Presentations at this international conference on the traditional systems of conflict resolution will be given by two groups of people. The first group of presenters are the delegates representing the councils of traditional rulers or indigenous leaders from various countries around the world who are invited to share best practices and speak on the roles the traditional rulers play in the peaceful resolution of conflict, promotion of social cohesion, peaceful coexistence and harmony, restorative justice, national security, and sustainable peace and development in their various countries. The second group of presenters are experts, researchers, scholars and policy makers whose accepted abstracts cover a wide range of qualitative, quantitative, or mixed methods research studies on the traditional systems of conflict resolution, including, but not limited to, theoretical frameworks, models, cases, practices, historical analyses, comparative studies, sociological studies, policy and legal studies (both national and international), economic studies, cultural and ethnic studies, systems design, and processes of traditional systems of conflict resolution.


More than 150 scholarly papers have been accepted for presentation at the 5th Annual International Conference on Ethnic and Religious Conflict Resolution and Peacebuilding.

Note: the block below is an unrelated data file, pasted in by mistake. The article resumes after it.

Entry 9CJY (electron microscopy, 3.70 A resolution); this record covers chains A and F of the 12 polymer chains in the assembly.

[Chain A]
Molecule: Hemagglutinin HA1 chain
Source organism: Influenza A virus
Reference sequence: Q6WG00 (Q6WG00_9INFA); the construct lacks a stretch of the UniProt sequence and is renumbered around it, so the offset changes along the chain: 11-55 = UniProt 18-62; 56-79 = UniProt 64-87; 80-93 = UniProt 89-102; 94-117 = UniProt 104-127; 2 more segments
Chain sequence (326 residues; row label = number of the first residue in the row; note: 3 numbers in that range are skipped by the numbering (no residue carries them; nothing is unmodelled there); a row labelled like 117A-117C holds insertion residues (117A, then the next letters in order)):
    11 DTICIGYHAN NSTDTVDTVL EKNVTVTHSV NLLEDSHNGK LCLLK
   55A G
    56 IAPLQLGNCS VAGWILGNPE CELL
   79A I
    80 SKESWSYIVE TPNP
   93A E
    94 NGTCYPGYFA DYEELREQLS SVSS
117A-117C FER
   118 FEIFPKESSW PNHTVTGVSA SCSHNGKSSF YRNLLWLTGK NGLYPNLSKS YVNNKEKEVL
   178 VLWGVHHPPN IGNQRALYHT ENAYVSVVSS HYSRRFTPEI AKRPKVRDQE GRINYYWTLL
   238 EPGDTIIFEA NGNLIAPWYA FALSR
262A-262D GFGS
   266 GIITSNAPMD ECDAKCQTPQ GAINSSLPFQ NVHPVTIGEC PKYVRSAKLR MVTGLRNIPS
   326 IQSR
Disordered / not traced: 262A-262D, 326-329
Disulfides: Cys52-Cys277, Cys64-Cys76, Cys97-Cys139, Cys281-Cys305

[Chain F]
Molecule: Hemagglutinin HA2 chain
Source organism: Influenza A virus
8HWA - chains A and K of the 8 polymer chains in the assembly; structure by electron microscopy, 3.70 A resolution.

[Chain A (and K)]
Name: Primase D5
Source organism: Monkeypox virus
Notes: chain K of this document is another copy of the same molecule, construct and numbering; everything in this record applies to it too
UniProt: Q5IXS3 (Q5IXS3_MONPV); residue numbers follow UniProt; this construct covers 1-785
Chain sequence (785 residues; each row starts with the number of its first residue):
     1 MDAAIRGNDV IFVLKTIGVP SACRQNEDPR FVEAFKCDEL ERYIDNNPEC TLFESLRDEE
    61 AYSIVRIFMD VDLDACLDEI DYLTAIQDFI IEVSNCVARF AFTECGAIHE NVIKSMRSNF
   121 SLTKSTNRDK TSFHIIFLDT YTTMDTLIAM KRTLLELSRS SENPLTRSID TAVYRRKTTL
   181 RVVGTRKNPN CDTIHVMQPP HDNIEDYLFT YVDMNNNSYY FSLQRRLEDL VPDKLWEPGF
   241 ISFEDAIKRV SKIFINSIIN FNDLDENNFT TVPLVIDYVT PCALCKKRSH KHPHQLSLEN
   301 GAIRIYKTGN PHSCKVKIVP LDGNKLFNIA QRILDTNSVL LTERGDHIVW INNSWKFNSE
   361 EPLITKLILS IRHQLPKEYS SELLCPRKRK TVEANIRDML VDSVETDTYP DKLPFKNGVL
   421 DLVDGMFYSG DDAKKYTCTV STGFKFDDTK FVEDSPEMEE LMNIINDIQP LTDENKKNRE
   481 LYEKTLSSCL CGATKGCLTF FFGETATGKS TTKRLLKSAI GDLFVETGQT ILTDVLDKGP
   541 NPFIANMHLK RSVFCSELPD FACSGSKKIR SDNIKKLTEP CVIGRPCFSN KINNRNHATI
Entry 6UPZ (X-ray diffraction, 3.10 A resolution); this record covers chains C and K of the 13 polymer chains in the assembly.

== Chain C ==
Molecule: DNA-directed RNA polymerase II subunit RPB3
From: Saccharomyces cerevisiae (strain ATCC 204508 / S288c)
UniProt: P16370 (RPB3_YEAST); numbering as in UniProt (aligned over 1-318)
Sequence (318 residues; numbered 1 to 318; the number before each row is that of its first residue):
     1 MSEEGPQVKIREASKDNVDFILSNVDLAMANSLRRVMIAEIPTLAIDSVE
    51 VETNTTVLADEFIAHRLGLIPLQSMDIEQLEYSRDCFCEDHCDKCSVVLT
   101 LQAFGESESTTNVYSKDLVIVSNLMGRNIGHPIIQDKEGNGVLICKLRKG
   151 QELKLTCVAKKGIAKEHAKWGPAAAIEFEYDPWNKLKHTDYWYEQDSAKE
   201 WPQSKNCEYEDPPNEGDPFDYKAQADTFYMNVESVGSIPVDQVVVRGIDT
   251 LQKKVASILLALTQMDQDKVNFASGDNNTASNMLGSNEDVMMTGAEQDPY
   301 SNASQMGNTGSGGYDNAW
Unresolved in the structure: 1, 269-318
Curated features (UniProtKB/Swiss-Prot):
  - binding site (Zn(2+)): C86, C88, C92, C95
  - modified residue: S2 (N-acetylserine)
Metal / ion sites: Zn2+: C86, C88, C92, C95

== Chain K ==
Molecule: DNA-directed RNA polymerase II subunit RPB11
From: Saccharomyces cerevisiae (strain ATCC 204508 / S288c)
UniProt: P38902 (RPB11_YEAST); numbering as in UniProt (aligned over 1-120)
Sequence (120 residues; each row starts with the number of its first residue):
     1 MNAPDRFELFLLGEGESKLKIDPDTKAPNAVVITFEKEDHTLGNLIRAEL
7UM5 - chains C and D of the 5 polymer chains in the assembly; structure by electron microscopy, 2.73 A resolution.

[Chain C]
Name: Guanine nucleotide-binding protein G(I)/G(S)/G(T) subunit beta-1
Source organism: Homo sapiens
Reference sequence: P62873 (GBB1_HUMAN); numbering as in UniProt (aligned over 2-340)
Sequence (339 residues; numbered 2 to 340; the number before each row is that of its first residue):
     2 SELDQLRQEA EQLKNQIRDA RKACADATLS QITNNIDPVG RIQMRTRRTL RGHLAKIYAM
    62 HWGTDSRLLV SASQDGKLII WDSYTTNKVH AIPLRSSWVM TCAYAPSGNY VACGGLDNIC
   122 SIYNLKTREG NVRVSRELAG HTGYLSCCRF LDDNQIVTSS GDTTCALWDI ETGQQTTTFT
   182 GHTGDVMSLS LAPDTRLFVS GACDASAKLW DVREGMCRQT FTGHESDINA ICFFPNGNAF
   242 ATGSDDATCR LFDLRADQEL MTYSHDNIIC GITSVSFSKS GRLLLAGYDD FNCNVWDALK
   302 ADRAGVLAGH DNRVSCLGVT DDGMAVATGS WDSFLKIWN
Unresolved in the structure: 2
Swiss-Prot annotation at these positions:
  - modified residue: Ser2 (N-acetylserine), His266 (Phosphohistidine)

Conference Location

The conference will be held at Queens College’s Patio Room


Queens College, City University of New York, 65-30 Kissena Blvd, Queens, NY 11367

Dates and Agenda

October 29, 2018 – Arrival of Participants.

October 30, 2018 – Opening, Keynotes & Expert Panels at Queens College, NY.

October 31, 2018 – Academic Presentations & Panel Discussions at Queens College, NY.

November 1, 2018 – Academic Presentations, Inauguration of World Elders Forum, Closing Ceremony & Pray for Peace Event at Queens College, NY.

For more information, read the full article here.

Welcoming the stranger: Refugees are part of interfaith discussion, exhibit

Cawo Abdi, Mary Dana Hinton, Laurie Wohl and Rabbi Marcia Zimmerman will speak at the College of St. Benedict Wednesday, Sept. 5.
(Photo: College of St. Benedict, St. John’s University)

What often gets missed in these discussions, discussion revolving around refugee and immigration policy, are the actual humans these decisions affect. John Merkle hopes the human aspect will be a major part of the discussion at an interfaith, multi-media event at the College of St. Benedict this week.

He is the director of the Jay Phillips Center for Interfaith Learning at St. John’s University, which is organizing the event.

On Wednesday, “Exile, Memory and Welcoming the Stranger” will celebrate the opening of an art exhibit that focuses on themes of exile and migration found in Islam, Christianity and Judaism.

“The main emphasis will be on ‘Welcoming the stranger,’ ” Merkle said. “That’s a biblical phrase. We picked that right up from the Bible.”

All three monotheistic religions have some emphasis on welcoming, protecting and supporting strangers, he said. “It’s something that’s mandated in each of the traditions.”

For more information, read the full article here.

‘Teach religion and worldviews instead of RE’

Schools should teach a wider range of religious and non-religious views, says the report.

Religious education in England’s schools should be renamed Religion and Worldviews to reflect the diversity of modern Britain, say experts.